Organisations in the Middle East could fall behind their counterparts in other regions if they don’t increase investment in IT training and recruit more women, according to the Computer Weekly Salary Survey 2017. They also face challenges in retaining IT staff, who are in high demand.
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The survey of 650 IT professionals in the Middle East highlighted a lack of employer-provided training as a problem for staff. More than 63% of respondents said they did not think they received enough training from their employers and almost three-quarters (73%) said a lack of training was hindering their career progression.
But IT training is not the only employment shortfall in the region. Middle East organisations are also missing out on the potential to recruit more women.
For example, in Gulf Cooperation Council (GCC) countries, women make up only about 27% of the workforce, whereas the global average is just under 52%, according to the World Bank.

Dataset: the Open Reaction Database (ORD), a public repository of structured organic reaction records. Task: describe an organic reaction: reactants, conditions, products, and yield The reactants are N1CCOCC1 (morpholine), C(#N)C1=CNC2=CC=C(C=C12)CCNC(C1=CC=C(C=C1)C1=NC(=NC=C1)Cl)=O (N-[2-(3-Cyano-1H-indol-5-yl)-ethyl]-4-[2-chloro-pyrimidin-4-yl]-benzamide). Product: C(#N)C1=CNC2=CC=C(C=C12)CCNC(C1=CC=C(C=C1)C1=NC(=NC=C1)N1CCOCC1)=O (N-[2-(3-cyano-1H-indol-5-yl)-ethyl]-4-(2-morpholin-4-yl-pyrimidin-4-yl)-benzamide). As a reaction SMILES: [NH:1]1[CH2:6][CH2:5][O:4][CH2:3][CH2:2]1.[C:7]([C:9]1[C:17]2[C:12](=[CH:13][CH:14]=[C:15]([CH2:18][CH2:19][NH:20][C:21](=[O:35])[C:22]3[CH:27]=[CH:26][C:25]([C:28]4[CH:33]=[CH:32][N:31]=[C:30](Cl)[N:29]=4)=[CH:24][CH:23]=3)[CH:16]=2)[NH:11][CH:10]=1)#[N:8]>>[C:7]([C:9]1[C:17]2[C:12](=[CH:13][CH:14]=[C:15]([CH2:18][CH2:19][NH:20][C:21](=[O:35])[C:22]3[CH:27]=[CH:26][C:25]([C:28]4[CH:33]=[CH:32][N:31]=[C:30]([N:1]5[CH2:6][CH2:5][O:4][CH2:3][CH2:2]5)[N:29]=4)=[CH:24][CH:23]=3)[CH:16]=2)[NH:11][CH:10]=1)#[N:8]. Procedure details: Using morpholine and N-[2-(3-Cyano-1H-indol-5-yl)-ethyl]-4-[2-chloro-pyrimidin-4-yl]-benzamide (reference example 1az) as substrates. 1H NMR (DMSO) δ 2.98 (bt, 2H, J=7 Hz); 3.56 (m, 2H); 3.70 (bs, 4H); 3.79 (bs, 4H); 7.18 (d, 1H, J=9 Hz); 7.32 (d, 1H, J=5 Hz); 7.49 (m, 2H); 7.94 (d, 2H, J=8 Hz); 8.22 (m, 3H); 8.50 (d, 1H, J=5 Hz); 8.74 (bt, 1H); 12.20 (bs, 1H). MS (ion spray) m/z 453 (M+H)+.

The Computer Weekly survey found low levels of women working in IT in the region. Just under 30% of respondents said there were no women in their IT department, and 29% said less than 10% of their IT staff were women. Only 9% said more than 40% of their organisation’s IT staff were women.
While the Middle East faces clear challenges in ensuring it has workers with the right skills, organisations in the region also face challenges in retaining staff with sought-after skills. The Computer Weekly survey showed that a quarter (24.9%) of IT professionals in the Middle East are actively seeking a new role with another company and 40% are open to new opportunities, although not actively looking.
Just over 37% of Middle East respondents said they would like to move to a bigger company in the next three to five years, while 36% said they would like to climb the hierarchy at their current employer.
Employers in the Middle East also need to ensure their salary packages are reviewed to remain competitive. The survey showed that 35% of IT staff had received no pay increase in the past year and a similar proportion did not expect a rise this year. However, 36% of respondents had received a pay rise last year and just over 50% expected one next year.